Though Debs never fleshed out the implications of this line of analysis (and never articulated a corresponding strategy), they are considerable. If unions as organizations had built-in tendencies toward conservatism that stemmed from the social position of the officialdom, it could hardly be presumed that the union movement would naturally evolve in the direction of socialism. Indeed, Gompers’s tenure at the AFL seemed a repudiation of such a simplistic perspective.
Soon, the party would be forced to confront the question of unions and politics head on. Industrial unionism was emerging as a political current within the labor movement, explicitly challenging the AFL leadership.
In the first half-decade of the twentieth century, the locus for this challenge was the Western Federation of Miners (WFM). Formed in the 1890s, as metalliferous mining developed in the Western states, the WFM grew up in mining towns where little law existed beyond the word of the mineowners. The WFM left the AFL in 1897, following a strike in which the federation offered only the most desultory support. The union announced its intention to organize the unorganized, regardless of their skill level and regardless of their trade. To extend its influence beyond the mines, it formed the Western Labor Union in 1898, and then the American Labor Union in 1902. Three years later, with the help of socialists like Eugene Debs and Big Bill Haywood (and even Daniel De Leon), it founded the Industrial Workers of the World.
Buoyed by a membership of more than twenty thousand workers, the IWW immediately began spreading the gospel of industrial unionism across the country, embracing groups like migrant timber workers in the northwest and farmworkers in Kansas. Its raison d’etre was to bring all workers under the union umbrella and, relatedly, to chip away at the AFL’s hegemony over the American union movement.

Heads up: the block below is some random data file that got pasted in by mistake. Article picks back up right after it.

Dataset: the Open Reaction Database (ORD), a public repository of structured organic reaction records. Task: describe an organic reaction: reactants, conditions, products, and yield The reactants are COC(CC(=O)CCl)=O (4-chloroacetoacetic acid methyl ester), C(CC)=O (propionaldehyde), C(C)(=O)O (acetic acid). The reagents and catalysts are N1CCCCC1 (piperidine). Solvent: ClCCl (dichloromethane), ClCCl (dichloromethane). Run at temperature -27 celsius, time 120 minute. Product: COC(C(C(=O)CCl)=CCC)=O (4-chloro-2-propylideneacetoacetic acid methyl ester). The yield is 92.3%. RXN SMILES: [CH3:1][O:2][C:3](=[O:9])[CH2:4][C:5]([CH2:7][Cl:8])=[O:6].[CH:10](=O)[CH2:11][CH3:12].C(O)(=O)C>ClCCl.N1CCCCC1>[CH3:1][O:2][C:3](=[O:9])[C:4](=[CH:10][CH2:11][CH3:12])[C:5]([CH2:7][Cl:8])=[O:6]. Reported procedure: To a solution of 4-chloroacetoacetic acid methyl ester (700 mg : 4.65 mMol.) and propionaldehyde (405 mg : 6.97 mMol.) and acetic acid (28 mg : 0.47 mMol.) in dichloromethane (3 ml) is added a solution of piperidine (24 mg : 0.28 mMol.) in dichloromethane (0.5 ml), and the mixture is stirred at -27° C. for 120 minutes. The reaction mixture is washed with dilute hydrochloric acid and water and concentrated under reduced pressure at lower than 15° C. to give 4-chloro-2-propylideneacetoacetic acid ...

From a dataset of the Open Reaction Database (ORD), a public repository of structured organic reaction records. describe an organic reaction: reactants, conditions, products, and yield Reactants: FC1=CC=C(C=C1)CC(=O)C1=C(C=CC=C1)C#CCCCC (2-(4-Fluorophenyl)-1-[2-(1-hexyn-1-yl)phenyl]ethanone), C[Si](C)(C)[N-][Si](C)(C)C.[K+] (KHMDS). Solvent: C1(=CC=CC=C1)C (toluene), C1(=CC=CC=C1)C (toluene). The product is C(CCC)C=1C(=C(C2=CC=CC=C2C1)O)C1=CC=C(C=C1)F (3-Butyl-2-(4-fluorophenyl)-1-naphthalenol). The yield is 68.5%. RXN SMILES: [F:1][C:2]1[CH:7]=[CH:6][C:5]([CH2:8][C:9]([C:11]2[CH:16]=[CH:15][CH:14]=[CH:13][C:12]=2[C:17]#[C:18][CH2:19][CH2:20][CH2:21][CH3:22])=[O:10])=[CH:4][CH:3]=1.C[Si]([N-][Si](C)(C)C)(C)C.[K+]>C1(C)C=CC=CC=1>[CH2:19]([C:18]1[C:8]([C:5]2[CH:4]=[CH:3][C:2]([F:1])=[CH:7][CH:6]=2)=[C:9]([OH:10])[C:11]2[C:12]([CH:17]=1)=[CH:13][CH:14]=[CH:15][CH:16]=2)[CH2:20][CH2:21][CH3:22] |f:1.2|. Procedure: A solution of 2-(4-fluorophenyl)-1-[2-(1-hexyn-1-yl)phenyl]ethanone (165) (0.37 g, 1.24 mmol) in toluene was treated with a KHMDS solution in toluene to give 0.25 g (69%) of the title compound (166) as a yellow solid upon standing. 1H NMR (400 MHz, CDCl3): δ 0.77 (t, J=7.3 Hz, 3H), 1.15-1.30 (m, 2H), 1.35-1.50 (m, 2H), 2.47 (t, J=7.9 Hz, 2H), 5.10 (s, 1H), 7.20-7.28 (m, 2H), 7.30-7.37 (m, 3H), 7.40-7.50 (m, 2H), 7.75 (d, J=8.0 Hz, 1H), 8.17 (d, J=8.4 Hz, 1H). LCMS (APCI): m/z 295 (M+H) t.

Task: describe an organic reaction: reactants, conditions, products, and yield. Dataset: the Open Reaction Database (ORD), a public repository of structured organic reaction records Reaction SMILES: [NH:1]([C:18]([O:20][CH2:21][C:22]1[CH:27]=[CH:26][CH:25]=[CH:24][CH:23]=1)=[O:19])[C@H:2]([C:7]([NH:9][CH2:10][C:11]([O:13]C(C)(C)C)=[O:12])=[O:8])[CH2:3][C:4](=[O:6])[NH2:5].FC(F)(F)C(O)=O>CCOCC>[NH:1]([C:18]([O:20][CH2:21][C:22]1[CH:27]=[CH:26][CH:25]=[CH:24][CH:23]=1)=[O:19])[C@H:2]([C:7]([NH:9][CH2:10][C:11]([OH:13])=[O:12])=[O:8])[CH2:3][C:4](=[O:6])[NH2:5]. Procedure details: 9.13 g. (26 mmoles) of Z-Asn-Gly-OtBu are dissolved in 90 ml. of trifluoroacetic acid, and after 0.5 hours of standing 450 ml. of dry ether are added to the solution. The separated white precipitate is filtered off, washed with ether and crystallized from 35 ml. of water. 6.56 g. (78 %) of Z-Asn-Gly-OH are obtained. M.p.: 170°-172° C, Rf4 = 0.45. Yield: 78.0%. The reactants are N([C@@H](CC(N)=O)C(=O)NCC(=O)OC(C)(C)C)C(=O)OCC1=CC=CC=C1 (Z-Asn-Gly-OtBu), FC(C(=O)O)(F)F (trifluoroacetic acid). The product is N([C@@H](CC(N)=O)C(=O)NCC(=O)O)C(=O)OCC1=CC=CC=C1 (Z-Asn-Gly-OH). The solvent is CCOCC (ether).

From its beginnings, the IWW garnered strong support from the left wing of the SP. For Debs, the IWW was a way to confront “these rotten graft-infested [A.F.L.] unions, which are dominated absolutely by the labor boss.” The right wing of the party recognized the challenge the IWW posed to the AFL, and reacted accordingly.
Victor Berger accused Debs of trying to wreck the American union movement. Socialist union leaders like Max Hayes protested that while they supported industrial unionism in principle, it could not be imposed on the labor movement from above — it had to be won organically. (Hayes’ pleadings on this score would have been more convincing if, at the previous year’s AFL convention, he hadn’t declared that the Socialists were done trying to secure leadership in the AFL, and would confine themselves to trying to attract union workers’ votes.) Throughout the party’s right wing, members argued that the AFL was on the verge of adopting industrial unionism, but that the confrontational tactics of the IWW were scaring Gompers and his acolytes away.
The IWW was experiencing some inner turmoil of its own. A strong syndicalist current developed in the IWW in spite of the presence of leading socialists like Debs and Big Bill Haywood. For the syndicalists, any political campaign was useless, a distraction from the class struggle. “The ballot box,” they argued, “is simply a capitalist concession.” Though the original IWW constitution had offered a vague endorsement of working-class political action, syndicalism quickly came to dominate the organization.
As the syndicalists rose, other supporters of the IWW found their enthusiasm waning. Most significantly, the Western Federation of Miners, which had accounted for the bulk of the IWW’s membership at its founding, withdrew from the union in 1908, leaving it both much-diminished and under the firm control of its ultra-left, anti-political faction. Debs was similarly disillusioned with the IWW’s direction, and although he didn’t publicly attack the Wobblies, he allowed his membership to lapse the same year.
The split over the Wobblies was the most profound political schism in the Socialist Party’s short history, and it would define politics in the party for much of the remainder of the decade. Many who had opposed Berger’s revisionism now recoiled from the IWW. Supporters, meanwhile, worked to develop a new vision of socialist strategy that retained the Wobbly emphasis on revolutionary unionism. As fierce as the conflict between these two groups was in 1905–6, it would only intensify in the coming years.
The tensions in the party did not stop the Socialists from going all out for the 1908 presidential campaign. Expectations were high. Max Hayes predicted a million votes for Debs. Victor Berger anticipated 1.5–2 million. Across the party, Socialists fully expected to build on the tremendous gains between 1900 and 1904.